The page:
Right after he left, I thought, "Wait, did a medical professional just announce to the entire waiting room that I am young and thin?" That almost cancels out my feelings of doom. Almost.

Thursday, June 07, 2007

Blue Fire

First let's establish this: I'm a horrible mother because my two-year-old is still addicted to a pacifier.

OK, let's move on to the rest of the story.

Before WCK was born, I'd see older kids with pacifiers and think, "Why do the parents keep buying the pacifiers for them? Why don't they just take them away?" Ha. Naive me.

In my defense, I'm very strict about WCK only getting the pacifier at bedtime and naptime, and it has to remain in the crib at all other times. Still, she is hooked on this thing. She started taking a pacifier as a newborn when I bought her a bunch of First Years brand pacifiers. After a while, my plan was to let all of the pacifiers get worn out and cracked and gross and lost and then sort of phase them out of her life. We got down to the last pacifier and ... I chickened out.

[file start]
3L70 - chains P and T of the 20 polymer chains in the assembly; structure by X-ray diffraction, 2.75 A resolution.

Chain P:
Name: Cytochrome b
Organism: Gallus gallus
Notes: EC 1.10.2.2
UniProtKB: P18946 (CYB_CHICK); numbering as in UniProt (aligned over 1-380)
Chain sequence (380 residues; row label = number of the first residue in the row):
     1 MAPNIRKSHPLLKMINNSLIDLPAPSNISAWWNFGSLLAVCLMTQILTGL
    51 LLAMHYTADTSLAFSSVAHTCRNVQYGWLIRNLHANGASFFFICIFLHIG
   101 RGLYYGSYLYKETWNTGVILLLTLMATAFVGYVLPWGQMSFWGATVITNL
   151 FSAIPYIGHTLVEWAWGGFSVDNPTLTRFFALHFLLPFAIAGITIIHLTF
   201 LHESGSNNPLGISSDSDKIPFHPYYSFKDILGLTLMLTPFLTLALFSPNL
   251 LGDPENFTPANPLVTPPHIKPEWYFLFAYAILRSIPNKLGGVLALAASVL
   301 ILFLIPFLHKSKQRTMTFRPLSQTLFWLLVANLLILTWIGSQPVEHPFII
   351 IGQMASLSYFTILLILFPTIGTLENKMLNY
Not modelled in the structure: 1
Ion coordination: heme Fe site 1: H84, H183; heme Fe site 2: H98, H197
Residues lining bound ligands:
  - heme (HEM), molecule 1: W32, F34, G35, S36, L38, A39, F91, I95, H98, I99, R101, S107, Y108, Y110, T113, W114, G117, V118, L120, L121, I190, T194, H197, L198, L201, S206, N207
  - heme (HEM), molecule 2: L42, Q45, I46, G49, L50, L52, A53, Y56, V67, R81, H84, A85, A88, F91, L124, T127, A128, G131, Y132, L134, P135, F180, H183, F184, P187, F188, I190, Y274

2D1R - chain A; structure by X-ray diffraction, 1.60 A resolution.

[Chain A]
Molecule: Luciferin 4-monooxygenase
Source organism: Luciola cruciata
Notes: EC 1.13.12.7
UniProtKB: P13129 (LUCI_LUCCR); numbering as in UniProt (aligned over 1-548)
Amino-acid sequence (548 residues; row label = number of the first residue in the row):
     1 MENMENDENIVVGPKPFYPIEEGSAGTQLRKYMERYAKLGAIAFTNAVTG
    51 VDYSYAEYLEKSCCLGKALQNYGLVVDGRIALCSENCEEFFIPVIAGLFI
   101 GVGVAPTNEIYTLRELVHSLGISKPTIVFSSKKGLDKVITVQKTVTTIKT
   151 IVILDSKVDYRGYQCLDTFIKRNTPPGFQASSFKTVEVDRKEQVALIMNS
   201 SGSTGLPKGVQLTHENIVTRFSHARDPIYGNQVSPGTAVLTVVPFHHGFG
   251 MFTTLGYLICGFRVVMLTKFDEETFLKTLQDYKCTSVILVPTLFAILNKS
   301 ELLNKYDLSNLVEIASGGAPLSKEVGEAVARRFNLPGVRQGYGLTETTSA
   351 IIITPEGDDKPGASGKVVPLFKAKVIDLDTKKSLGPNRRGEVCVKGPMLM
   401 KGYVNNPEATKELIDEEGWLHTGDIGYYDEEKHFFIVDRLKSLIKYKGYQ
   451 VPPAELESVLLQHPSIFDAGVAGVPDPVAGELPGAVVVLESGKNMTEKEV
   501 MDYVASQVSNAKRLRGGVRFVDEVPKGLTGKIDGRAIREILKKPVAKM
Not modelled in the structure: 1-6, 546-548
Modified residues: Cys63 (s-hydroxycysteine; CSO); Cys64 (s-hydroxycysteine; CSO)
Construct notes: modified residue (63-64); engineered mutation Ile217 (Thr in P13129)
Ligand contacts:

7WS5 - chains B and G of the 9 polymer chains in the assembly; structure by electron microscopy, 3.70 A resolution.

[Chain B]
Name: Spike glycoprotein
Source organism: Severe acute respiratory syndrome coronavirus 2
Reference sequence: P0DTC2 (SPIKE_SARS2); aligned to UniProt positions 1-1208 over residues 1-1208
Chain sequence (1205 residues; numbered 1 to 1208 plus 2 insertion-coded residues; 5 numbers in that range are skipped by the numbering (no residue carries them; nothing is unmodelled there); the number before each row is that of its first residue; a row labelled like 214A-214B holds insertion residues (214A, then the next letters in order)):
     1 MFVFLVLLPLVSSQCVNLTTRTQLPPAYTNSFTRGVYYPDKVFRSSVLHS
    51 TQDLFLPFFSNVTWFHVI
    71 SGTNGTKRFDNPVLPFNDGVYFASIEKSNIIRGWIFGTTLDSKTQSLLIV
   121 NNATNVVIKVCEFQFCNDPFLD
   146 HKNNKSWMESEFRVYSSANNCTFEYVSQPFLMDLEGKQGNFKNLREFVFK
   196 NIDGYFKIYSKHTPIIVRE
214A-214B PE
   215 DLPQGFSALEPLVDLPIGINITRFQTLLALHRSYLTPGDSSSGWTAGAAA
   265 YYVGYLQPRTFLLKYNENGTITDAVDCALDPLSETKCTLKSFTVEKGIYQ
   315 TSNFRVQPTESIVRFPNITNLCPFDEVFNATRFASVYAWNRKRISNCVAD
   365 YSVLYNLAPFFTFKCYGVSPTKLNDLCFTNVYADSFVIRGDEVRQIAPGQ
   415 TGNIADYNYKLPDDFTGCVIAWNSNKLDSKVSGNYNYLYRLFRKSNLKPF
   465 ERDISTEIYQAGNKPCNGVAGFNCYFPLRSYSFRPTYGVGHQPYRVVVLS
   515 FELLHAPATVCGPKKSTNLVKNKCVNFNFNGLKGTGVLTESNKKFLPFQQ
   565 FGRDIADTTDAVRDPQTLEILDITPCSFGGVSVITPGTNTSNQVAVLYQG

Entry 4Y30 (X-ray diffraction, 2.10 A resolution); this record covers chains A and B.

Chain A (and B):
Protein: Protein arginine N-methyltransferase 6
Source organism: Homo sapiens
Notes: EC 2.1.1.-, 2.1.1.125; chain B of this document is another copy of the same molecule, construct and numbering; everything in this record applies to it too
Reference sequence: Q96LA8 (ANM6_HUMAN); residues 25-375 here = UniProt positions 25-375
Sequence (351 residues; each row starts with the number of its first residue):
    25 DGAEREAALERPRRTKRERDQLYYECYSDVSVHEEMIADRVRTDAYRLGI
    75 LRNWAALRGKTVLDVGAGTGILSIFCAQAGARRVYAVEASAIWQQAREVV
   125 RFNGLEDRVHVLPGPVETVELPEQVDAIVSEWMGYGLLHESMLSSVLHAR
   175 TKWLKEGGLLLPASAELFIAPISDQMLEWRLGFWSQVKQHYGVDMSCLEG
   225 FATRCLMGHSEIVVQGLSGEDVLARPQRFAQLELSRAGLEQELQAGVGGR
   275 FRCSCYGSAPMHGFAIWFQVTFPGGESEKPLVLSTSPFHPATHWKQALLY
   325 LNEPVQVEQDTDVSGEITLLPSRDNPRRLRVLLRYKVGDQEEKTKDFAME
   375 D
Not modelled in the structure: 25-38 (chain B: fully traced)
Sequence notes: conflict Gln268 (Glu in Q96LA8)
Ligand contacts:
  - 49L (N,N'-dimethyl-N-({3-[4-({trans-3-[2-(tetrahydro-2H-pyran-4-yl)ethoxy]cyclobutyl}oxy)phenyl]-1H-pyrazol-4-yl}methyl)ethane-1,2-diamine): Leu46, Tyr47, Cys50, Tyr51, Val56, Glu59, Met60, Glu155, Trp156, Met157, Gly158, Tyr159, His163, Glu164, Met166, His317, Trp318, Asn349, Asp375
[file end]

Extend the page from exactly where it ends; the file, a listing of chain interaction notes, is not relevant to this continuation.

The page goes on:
I went to Wal-Mart to get a fresh supply, only to discover that, apparently, First Years doesn't make pacifiers anymore. I bought her a different brand, thinking she'd never know the difference. Oh, she knew. She knew. She will only suck on her solitary First Years pacifier. It's blue, and she calls it "Blue Fire". She'll inevitably lose it in the middle of the night and call out for it, and it sounds like this: "Buh-leeeeeeew Fiiiiiiiiiiiiiiiiii-rrrrrrrrrrrre! Mommy! Help! Buh-leeeeeew Fiiiiiiiii-rrrrrrre!" Then Mommy has to go search under the crib, under the clown doll, under the blankie for the Blue Fire until the matter is resolved to WCK's satisfaction.

Every day, I say to Jay, "What are we going to do if anything ever happens to Blue Fire? We're all doomed."

Doomed, I say. Until today. I found salvation on Ebay.

That's right. I found a whole mess of brand new, still-in-the-package Blue Fires on Ebay, and they are speeding toward our home as we speak. Want to make a ton of money? Sell discontinued pacifiers on Ebay. Some poor sap parent is going to be willing to pay you hundreds of dollars. (I only paid $9.99 for my big pack o' pacifiers, but I probably would have gone higher.)

Thank you, Ebay. You saved our family.

Wednesday, June 06, 2007

It must be a guy thing